03 Mar

Alex Payne – Advising Simperium

Dropbox is the clear leader in syncing raw bits today. They do a great job at it. The latest version of Simplenote supports syncing to Dropbox because it’s so darn useful. That said, Dropbox isn’t a solution for the problem of syncing structured documents. You can build that extra sync layer, but isn’t easy, particularly if you’re a developer who’s never built a sync solution before. The beleaguered developers at Cultured Code know all too well that this is a hard problem. Right now, sync is a problem that’s getting solved by developers over and over again in slightly different ways; some better, some worse.

What Simperium will eventually offer is an easy-to-use platform for building apps that sync. I’m happy to announce that I’m now an advisor to and a (very minor) investor in Simperium. I haven’t worked on sync systems, but I am hoping that I can provide some insight to the Simperium team on building a developer platform and scaling out their backend systems.

via Alex Payne – Advising Simperium. Sure everybody uses Dropbox but storing/reading text files isn’t the solution, there needs to be a modern solution to synching.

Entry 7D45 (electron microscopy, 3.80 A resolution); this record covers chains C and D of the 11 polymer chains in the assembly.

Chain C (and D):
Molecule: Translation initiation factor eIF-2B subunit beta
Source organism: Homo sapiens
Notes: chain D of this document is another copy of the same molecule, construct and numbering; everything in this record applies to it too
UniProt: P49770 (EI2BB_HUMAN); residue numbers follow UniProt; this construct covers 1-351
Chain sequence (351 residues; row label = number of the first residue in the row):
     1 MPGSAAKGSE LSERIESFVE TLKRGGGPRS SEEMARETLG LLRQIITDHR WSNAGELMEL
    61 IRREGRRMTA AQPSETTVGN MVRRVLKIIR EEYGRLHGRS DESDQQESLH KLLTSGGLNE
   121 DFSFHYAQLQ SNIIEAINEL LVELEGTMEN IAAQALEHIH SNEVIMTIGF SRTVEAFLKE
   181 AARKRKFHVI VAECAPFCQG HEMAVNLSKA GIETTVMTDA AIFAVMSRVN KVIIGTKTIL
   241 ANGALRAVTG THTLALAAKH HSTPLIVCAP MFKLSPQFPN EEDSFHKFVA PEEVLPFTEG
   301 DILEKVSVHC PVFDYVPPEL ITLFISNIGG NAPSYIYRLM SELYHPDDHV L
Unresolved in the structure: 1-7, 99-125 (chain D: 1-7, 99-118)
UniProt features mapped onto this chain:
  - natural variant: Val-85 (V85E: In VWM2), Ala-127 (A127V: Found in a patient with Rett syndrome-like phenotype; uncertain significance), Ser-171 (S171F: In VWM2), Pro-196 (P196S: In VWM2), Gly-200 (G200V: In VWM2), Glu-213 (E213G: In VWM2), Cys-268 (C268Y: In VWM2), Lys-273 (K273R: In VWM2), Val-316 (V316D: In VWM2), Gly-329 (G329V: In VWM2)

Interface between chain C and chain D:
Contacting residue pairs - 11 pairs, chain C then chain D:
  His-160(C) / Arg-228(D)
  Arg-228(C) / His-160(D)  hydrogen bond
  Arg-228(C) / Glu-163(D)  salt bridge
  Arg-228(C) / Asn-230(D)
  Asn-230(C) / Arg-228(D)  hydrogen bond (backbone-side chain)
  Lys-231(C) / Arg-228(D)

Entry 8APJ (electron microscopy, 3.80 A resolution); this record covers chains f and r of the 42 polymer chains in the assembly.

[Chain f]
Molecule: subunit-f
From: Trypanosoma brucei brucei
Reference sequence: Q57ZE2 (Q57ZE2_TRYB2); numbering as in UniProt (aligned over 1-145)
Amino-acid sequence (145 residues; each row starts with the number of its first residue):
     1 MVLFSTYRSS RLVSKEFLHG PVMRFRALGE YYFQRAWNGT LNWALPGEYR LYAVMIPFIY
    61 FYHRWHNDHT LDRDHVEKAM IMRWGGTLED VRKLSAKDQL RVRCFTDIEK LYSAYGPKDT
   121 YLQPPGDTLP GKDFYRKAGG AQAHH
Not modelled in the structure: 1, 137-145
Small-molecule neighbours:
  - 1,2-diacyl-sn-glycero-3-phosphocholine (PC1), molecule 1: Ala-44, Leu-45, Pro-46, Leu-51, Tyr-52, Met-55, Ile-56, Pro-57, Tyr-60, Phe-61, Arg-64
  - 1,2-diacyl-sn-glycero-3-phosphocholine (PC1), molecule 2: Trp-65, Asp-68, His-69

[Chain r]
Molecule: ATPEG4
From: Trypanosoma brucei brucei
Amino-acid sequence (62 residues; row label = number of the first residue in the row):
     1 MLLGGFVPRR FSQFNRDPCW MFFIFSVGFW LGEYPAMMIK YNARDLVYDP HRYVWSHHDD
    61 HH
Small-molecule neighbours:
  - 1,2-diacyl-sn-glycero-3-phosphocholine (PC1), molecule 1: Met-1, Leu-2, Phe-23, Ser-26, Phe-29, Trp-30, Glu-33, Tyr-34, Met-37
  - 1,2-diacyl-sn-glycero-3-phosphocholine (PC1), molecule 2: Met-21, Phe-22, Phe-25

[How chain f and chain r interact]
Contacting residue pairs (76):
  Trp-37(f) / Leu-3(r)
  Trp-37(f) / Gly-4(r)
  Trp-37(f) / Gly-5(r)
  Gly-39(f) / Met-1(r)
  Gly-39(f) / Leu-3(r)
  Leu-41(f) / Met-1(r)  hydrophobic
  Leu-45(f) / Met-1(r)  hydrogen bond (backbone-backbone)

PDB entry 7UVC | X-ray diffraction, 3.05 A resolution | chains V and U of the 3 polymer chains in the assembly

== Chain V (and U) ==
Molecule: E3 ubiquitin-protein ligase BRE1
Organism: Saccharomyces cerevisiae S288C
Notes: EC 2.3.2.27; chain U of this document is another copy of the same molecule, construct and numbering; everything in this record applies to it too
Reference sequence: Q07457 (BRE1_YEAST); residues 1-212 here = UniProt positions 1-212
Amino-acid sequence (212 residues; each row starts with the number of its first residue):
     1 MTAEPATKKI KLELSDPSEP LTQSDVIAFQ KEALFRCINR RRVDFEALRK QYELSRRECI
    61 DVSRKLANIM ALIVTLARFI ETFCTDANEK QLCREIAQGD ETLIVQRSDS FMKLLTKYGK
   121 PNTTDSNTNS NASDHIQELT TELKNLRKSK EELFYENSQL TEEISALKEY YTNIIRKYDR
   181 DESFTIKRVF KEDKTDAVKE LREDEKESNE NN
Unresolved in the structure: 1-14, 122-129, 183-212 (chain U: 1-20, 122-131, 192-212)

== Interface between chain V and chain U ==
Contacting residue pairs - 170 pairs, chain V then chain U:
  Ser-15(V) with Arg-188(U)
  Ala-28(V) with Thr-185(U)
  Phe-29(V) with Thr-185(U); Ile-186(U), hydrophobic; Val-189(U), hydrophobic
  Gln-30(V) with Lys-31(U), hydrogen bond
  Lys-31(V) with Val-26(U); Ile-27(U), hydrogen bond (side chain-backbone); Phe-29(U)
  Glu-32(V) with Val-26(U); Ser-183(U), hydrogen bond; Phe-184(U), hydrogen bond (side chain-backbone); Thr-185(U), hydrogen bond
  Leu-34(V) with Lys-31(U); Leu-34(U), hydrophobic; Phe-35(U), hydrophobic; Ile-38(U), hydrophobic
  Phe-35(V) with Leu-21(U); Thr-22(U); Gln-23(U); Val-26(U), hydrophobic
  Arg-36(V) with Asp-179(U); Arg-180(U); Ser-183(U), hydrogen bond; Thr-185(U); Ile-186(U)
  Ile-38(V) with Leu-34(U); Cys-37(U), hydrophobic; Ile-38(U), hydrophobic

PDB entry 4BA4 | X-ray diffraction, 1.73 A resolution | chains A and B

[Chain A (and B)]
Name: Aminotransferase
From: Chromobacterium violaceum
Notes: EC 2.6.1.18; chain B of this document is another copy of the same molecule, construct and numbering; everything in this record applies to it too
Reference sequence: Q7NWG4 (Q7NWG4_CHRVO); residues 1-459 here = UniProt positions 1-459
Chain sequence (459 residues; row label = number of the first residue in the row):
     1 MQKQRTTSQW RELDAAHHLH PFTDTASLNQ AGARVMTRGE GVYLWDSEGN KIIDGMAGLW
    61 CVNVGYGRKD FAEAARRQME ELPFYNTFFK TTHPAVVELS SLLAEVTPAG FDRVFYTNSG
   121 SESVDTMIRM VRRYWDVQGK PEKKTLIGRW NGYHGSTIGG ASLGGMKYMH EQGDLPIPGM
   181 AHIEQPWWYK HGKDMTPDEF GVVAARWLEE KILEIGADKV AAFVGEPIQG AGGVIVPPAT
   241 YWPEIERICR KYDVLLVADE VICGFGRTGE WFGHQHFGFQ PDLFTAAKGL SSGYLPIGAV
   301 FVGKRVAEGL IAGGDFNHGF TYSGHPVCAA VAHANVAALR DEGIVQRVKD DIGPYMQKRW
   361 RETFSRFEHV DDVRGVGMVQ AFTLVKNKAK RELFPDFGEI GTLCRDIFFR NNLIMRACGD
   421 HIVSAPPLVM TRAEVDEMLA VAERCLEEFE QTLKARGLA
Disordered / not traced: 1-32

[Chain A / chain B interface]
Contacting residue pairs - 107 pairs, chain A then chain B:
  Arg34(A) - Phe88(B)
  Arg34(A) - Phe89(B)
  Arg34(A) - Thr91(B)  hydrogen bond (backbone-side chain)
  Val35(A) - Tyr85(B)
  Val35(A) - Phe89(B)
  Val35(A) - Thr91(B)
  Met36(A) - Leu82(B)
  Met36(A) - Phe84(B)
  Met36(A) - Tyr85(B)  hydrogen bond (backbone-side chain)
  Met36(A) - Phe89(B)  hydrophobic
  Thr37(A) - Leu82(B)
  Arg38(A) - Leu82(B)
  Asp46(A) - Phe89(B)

16 Nov

Electronic Frontier Foundation – Legal Attack on Internet Music Storage Threatens ‘Safe Harbor’ Rules for Online Businesses

MP3Tunes offers a locker service where users can sync their personal digital music and video up to "the cloud" to access from any web browser or many mobile and home entertainment devices. Recording giant EMI claims that MP3Tunes should be held responsible for infringing content stored in the lockers of some of its users. MP3Tunes contends that it is immune from liability because it does not engage in, encourage or benefit from copyright infringement and it quickly removes material identified in a copyright holder’s complaint against its users, as required by the "safe harbor" provisions in the Digital Millennium Copyright Act (DMCA). In the amicus brief filed Tuesday, EFF and its co-amici argue that EMI is trying to rewrite the "safe harbor" provisions and hold service providers liable for the actions of their users.

via Electronic Frontier Foundation – Legal Attack on Internet Music Storage Threatens ‘Safe Harbor’ Rules for Online Businesses. Sounds to me like a totally legal and awesome business. Even better the service isn’t all that expensive compared to buying the same amount of storage through something like Dropbox.